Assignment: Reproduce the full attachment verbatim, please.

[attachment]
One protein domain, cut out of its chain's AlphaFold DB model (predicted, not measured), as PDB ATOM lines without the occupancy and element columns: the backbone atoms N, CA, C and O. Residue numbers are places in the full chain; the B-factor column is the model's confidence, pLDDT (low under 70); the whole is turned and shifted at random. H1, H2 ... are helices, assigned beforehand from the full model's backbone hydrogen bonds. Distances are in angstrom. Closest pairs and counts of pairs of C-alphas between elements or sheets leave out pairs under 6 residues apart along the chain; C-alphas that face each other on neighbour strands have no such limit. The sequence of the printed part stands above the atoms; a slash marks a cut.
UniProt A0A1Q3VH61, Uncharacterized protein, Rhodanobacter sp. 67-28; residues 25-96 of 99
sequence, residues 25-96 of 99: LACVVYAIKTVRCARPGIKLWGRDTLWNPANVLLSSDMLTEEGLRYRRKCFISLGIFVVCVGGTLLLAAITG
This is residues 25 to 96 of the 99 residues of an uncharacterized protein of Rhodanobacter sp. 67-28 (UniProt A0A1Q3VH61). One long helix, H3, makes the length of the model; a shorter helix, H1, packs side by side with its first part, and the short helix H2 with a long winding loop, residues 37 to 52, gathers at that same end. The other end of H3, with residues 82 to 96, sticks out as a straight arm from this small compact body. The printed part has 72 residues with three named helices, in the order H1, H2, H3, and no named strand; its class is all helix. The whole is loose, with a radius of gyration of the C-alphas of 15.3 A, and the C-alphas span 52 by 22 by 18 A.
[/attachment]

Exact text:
One protein domain, cut out of its chain's AlphaFold DB model (predicted, not measured), as PDB ATOM lines without the occupancy and element columns: the backbone atoms N, CA, C and O. Residue numbers are places in the full chain; the B-factor column is the model's confidence, pLDDT (low under 70); the whole is turned and shifted at random. H1, H2 ... are helices, assigned beforehand from the full model's backbone hydrogen bonds. Distances are in angstrom. Closest pairs and counts of pairs of C-alphas between elements or sheets leave out pairs under 6 residues apart along the chain; C-alphas that face each other on neighbour strands have no such limit. The sequence of the printed part stands above the atoms; a slash marks a cut.
UniProt A0A1Q3VH61, Uncharacterized protein, Rhodanobacter sp. 67-28; residues 25-96 of 99
sequence, residues 25-96 of 99: LACVVYAIKTVRCARPGIKLWGRDTLWNPANVLLSSDMLTEEGLRYRRKCFISLGIFVVCVGGTLLLAAITG
This is residues 25 to 96 of the 99 residues of an uncharacterized protein of Rhodanobacter sp. 67-28 (UniProt A0A1Q3VH61). One long helix, H3, makes the length of the model; a shorter helix, H1, packs side by side with its first part, and the short helix H2 with a long winding loop, residues 37 to 52, gathers at that same end. The other end of H3, with residues 82 to 96, sticks out as a straight arm from this small compact body. The printed part has 72 residues with three named helices, in the order H1, H2, H3, and no named strand; its class is all helix. The whole is loose, with a radius of gyration of the C-alphas of 15.3 A, and the C-alphas span 52 by 22 by 18 A.